By Senator Mike Crapo
In January, Time Magazine proclaimed 2008 the "Year of the Youth Vote." I would expand on that theme and say that 2008 is the "Year of the Voter." We are in the home stretch of an historic Presidential election, a highly-charged Congressional election cycle and many state and local races as well. People who have never been particularly interested in politics are tuning in to the news coverage of the campaigns and the candidates, and voters are taking an active interest in the issues on our national agenda. Energy, the economy, healthcare, the wars in Iraq and Afghanistan and other concerns are on the minds of millions of America this year. When you consider the political powerlessness of millions living under autocratic regimes across the world, American voters can truly celebrate the fact that we are essential participants in representative government.
The right to voice our opinions by casting our vote is protected by the Constitution. Our nation was founded on the notion of government of the people by the people, and voting for those who represent us at federal, state and local levels of government is the way in which we preserve our democratic republic. Voluntarily abdicating the right to vote can signal a protest, but it also comes at a price. Not voting simply because of a hectic schedule plays fast and loose with a right that many in our world would love to have guaranteed (remember the Iraqis who have risked life and limb to cast votes in elections). Casting a vote, even when it seems pointless or a hassle, still registers your voice in our country.
Most Idaho communities have well-established voter resources including voting locations, hours and candidate information. (The Internet can provide information on candidates and their positions, although it's a good idea to make sure that the source you use is credible to the best of your knowledge.) Members of the military and U.S. citizens who live abroad are eligible to register and vote absentee in federal elections under the Uniformed and Overseas Citizens Absentee Voting Act (UOCAVA) of 1986. It is administered by the Secretary of Defense, who delegates that responsibility to the Director of the Federal Voting Assistance Program (FVAP) at the DOD. However, the actual electronic transmission of official election materials is governed by state laws. The good news is that Idaho is very progressive and attuned to the specific needs of overseas voters and the difficulties, especially for military members and their families, of voting and getting those votes counted. Idaho permits the military and overseas voters to email the Federal Post Card Application (voter registration and absentee ballot request form) for absentee ballot requests. If mailed, the ballots must be postmarked by October 10, which is 25 days prior to the general election. Idaho also permits faxing of voted ballots in certain emergency situations. (Also, on September 8, the Department of Veterans Affairs lifted its ban on voter registration drives at federally-run nursing homes, shelters for the homeless and rehabilitation centers across the country. Now, more veterans will be able to cast their votes.)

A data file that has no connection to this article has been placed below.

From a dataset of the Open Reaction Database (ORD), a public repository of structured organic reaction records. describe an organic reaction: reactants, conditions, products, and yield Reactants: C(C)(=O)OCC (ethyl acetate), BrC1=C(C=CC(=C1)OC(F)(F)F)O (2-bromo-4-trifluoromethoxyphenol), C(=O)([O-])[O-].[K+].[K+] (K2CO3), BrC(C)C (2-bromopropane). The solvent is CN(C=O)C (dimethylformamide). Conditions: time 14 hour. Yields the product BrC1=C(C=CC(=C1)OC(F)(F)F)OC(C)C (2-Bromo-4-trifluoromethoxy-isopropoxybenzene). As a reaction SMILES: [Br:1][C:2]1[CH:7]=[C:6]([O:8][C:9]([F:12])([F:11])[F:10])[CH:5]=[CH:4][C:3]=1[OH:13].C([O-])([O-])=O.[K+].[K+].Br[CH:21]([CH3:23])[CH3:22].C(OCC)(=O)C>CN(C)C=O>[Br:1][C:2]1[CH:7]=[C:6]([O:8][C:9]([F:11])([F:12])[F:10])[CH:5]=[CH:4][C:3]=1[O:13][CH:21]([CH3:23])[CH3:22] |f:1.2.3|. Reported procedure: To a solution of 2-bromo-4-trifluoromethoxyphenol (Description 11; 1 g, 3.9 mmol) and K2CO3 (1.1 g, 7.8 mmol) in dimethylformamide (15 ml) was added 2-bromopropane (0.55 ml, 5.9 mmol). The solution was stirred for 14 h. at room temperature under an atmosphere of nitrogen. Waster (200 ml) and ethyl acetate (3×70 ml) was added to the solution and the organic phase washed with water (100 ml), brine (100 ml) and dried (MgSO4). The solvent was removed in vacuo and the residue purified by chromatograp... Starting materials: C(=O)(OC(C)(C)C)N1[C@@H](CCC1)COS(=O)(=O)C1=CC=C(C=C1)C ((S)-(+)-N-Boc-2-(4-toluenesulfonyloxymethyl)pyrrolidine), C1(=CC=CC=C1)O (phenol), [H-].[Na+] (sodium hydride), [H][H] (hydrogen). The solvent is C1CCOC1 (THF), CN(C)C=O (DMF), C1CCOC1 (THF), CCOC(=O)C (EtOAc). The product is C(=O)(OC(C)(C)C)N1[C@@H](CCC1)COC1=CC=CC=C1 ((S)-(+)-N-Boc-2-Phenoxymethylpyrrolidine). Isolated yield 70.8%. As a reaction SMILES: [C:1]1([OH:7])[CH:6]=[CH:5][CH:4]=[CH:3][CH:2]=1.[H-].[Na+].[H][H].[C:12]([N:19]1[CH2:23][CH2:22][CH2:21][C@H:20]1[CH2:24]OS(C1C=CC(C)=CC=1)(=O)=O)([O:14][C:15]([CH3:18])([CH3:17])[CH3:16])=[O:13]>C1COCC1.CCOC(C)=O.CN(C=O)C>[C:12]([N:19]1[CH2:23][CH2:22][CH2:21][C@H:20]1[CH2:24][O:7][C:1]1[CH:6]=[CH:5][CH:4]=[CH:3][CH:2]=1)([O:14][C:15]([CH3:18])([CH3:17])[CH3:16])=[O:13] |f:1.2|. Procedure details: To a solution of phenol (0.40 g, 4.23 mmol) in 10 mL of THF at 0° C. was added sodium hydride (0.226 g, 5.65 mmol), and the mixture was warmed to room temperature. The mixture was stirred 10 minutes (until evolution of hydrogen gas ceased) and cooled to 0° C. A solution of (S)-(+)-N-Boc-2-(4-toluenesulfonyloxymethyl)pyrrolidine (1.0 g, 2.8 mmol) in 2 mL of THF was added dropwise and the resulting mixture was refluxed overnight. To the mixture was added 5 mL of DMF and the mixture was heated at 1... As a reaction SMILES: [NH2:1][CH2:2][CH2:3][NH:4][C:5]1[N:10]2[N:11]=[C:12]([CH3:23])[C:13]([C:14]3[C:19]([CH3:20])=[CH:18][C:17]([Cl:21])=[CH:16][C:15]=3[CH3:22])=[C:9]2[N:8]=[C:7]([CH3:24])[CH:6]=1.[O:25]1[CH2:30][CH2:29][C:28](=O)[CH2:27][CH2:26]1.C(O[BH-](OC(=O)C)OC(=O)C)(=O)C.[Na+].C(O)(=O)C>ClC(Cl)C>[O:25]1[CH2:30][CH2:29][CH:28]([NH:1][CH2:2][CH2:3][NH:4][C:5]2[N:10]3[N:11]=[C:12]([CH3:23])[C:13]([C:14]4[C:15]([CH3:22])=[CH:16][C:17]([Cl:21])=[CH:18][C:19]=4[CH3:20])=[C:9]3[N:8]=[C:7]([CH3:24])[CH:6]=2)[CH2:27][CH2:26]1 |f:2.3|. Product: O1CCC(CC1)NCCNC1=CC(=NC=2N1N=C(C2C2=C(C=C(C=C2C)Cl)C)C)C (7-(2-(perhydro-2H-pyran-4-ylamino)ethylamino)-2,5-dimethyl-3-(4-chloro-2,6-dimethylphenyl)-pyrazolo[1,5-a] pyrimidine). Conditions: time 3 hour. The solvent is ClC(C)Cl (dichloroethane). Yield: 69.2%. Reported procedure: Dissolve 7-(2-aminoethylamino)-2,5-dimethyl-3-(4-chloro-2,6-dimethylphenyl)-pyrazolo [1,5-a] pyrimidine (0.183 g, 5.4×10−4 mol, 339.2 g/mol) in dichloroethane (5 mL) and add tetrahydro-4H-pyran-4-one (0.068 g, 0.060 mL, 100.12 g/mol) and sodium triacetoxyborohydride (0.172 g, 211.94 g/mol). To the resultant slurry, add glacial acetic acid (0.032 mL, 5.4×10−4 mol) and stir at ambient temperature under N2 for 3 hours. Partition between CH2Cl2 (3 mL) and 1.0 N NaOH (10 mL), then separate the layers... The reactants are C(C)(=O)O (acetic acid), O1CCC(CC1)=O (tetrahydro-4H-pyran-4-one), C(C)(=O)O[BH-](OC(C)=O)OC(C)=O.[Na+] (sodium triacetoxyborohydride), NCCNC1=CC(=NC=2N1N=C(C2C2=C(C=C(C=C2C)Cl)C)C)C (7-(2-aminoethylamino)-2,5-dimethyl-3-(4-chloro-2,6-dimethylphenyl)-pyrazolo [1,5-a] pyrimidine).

Please exercise your right to vote this fall. You have the opportunity to play a role what our nation will stand for over the next few years. The more active participants we have in this election, the more representative and effective our government will be. The health of our democracy depends upon it.
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